The Brazilian government and Abbott Laboratories have agreed to reduce the price of an anti-AIDS drug by nearly 30 percent this year, and even more next year, the Health Ministry and the company said.
Wednesday's agreement with the US-based company lowers the price of each Kaletra pill to US$0.73 from US$1.04 until the end of the year. Next year, each pill will cost US$0.68, or ``US$1,000 per patient per year,'' the ministry said.
Kaletra, a protease inhibitor, is one of the most commonly used anti-AIDS drugs in Brazil, which provides free AIDS drugs to anyone who needs them. Brazil manufactures generic versions of several drugs that were in production before the country enacted an intellectual property law in 1997 to join the WTO.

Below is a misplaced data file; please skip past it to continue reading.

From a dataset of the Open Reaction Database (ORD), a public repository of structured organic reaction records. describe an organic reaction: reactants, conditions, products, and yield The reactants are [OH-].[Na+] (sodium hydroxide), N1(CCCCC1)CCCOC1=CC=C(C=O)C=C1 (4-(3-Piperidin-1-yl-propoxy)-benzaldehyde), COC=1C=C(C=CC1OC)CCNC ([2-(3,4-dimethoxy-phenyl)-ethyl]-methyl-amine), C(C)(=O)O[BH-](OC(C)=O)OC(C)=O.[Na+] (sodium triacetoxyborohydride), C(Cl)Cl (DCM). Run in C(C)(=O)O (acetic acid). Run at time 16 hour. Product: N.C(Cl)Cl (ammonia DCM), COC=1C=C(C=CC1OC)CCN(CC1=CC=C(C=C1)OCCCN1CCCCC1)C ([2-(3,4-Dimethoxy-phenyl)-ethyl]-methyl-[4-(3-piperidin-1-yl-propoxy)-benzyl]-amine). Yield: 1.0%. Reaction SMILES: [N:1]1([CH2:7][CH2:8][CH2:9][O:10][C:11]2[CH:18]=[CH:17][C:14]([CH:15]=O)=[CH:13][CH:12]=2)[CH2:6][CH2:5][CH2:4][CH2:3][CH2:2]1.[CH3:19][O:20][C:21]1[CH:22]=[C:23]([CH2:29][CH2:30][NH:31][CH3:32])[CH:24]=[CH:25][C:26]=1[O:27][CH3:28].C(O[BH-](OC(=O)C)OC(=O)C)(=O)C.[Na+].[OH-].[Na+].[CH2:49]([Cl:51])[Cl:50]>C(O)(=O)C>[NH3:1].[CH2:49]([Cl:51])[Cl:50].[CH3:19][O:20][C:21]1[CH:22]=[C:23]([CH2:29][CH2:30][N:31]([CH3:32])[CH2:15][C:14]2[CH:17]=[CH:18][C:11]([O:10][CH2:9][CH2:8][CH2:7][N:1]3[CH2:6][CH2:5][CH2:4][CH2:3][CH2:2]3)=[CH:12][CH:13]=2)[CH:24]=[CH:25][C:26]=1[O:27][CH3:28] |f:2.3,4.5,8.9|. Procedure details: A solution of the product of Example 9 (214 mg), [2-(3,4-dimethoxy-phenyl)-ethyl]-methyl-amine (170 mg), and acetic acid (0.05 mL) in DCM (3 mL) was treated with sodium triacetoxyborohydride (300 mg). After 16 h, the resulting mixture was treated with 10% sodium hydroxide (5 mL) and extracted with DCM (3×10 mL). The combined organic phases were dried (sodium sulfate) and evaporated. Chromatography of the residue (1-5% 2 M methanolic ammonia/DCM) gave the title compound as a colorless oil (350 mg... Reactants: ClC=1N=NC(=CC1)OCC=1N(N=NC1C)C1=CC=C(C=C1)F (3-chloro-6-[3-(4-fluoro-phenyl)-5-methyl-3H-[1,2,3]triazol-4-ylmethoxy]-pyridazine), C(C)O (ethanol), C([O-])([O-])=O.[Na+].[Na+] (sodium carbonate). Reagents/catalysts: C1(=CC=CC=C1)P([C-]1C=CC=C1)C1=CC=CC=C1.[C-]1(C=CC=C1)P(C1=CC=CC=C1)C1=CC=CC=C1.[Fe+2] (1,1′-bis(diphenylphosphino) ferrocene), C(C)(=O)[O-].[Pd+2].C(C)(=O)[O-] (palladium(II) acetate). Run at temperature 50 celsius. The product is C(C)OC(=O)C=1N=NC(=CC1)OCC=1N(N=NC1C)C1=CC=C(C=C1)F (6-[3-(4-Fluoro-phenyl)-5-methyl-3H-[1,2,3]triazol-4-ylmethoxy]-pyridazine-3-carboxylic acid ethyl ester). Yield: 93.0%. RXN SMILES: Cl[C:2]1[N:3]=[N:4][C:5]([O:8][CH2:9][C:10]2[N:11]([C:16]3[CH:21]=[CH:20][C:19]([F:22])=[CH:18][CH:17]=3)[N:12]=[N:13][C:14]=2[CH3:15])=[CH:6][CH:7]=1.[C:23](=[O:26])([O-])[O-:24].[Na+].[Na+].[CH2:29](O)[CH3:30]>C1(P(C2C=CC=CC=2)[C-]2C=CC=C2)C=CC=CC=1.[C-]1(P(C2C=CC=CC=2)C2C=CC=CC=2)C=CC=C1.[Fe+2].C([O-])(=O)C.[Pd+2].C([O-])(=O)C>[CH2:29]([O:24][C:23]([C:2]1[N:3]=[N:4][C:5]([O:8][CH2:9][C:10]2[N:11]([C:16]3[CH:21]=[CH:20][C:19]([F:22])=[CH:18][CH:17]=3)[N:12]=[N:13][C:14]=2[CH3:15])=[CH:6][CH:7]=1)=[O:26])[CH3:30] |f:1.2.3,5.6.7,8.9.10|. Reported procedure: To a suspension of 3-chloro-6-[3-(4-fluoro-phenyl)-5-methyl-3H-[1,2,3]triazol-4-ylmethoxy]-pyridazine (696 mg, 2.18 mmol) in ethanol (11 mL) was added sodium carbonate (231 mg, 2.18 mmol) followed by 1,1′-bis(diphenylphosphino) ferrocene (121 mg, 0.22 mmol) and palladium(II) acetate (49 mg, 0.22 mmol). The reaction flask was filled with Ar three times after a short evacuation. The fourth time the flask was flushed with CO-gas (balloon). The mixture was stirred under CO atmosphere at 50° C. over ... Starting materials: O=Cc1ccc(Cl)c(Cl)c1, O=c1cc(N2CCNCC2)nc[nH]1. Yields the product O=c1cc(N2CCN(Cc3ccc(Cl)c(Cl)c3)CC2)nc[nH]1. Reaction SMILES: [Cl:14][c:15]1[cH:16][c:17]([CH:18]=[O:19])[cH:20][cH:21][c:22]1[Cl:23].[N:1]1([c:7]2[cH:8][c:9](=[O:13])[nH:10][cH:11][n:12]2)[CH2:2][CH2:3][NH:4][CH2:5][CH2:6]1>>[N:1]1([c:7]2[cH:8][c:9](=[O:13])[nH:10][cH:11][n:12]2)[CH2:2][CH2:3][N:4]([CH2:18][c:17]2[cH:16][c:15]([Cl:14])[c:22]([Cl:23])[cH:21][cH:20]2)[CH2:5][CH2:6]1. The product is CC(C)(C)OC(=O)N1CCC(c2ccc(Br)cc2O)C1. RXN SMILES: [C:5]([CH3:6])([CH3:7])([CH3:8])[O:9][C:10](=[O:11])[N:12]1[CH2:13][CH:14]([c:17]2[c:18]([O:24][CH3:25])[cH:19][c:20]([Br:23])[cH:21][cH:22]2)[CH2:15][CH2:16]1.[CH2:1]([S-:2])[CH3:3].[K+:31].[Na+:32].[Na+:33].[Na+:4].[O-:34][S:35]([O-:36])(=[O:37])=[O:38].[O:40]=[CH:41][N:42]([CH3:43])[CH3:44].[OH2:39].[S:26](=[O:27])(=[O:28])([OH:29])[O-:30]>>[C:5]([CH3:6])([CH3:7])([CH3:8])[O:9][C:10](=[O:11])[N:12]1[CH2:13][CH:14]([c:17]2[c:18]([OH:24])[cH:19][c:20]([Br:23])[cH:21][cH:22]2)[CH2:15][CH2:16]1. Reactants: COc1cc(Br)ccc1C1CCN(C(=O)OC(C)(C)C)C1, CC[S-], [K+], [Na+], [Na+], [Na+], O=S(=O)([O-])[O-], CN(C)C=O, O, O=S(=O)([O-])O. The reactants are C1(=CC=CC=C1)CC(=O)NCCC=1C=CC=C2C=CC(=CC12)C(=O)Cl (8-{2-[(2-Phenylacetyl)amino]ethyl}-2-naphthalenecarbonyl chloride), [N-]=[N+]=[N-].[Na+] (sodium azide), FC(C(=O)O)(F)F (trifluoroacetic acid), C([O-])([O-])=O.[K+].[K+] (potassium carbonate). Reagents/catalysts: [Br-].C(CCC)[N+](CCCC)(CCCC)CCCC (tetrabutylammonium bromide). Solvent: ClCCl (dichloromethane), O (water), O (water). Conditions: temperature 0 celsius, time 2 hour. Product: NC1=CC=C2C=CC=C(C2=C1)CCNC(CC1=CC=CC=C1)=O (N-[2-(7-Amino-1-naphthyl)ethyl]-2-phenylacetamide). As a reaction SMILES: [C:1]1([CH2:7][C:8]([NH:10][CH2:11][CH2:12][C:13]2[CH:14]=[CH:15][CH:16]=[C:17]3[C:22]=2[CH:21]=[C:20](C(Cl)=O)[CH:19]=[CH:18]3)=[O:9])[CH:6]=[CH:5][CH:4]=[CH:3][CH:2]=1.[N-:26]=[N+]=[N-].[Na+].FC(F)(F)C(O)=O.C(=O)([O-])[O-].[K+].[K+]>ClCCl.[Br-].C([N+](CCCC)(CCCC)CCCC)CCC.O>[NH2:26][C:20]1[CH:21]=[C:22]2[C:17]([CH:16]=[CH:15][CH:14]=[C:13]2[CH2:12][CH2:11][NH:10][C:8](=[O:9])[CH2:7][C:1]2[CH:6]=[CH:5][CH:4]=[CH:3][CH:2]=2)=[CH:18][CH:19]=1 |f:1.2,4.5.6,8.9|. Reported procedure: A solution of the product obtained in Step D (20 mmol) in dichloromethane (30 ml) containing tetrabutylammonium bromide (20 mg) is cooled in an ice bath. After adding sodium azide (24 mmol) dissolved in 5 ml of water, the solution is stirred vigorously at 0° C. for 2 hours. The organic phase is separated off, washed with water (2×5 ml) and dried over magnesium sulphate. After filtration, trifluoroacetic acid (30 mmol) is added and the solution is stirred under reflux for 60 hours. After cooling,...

In a pricing dispute over another AIDS drug, Brazil in May bypassed the patent on Edaviren held by Merck & Co to manufacture or buy generic versions.
The Brazilian government rejected Merck's offer to sell the drug at a 30 percent discount -- for US$1.10 per pill, down from US$1.57.
The country was seeking to purchase the drug at US$0.65 per pill, the same price Thailand pays.
Abbott had said it would reduce the price of the drug in 45 "low and low-middle income countries."
"We wanted Brazil to benefit from the same price offered to other countries in the same level of economic development," Heather Mason, Abbott's vice president for Latin American and Canada, said on Wednesday. "It makes it easier for the government of Brazil to provide medicine to a growing number of patients."